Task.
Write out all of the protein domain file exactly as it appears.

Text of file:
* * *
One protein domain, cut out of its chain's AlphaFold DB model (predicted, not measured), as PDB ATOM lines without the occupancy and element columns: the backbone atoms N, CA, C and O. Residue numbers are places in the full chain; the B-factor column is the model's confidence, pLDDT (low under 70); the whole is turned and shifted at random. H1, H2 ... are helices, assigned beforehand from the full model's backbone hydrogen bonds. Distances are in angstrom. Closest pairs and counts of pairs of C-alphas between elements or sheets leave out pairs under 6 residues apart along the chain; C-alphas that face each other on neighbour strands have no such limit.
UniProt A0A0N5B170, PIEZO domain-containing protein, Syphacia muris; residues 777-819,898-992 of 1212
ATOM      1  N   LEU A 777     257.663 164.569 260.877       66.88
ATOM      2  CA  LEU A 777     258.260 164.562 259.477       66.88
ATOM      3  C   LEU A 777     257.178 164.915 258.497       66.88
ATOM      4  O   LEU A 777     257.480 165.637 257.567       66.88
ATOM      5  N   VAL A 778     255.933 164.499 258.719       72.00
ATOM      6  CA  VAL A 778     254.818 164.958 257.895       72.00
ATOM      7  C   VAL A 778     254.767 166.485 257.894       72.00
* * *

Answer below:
One protein domain, cut out of its chain's AlphaFold DB model (predicted, not measured), as PDB ATOM lines without the occupancy and element columns: the backbone atoms N, CA, C and O. Residue numbers are places in the full chain; the B-factor column is the model's confidence, pLDDT (low under 70); the whole is turned and shifted at random. H1, H2 ... are helices, assigned beforehand from the full model's backbone hydrogen bonds. Distances are in angstrom. Closest pairs and counts of pairs of C-alphas between elements or sheets leave out pairs under 6 residues apart along the chain; C-alphas that face each other on neighbour strands have no such limit.
UniProt A0A0N5B170, PIEZO domain-containing protein, Syphacia muris; residues 777-819,898-992 of 1212
ATOM      1  N   LEU A 777     257.663 164.569 260.877       66.88
ATOM      2  CA  LEU A 777     258.260 164.562 259.477       66.88
ATOM      3  C   LEU A 777     257.178 164.915 258.497       66.88
ATOM      4  O   LEU A 777     257.480 165.637 257.567       66.88
ATOM      5  N   VAL A 778     255.933 164.499 258.719       72.00
ATOM      6  CA  VAL A 778     254.818 164.958 257.895       72.00
ATOM      7  C   VAL A 778     254.767 166.485 257.894       72.00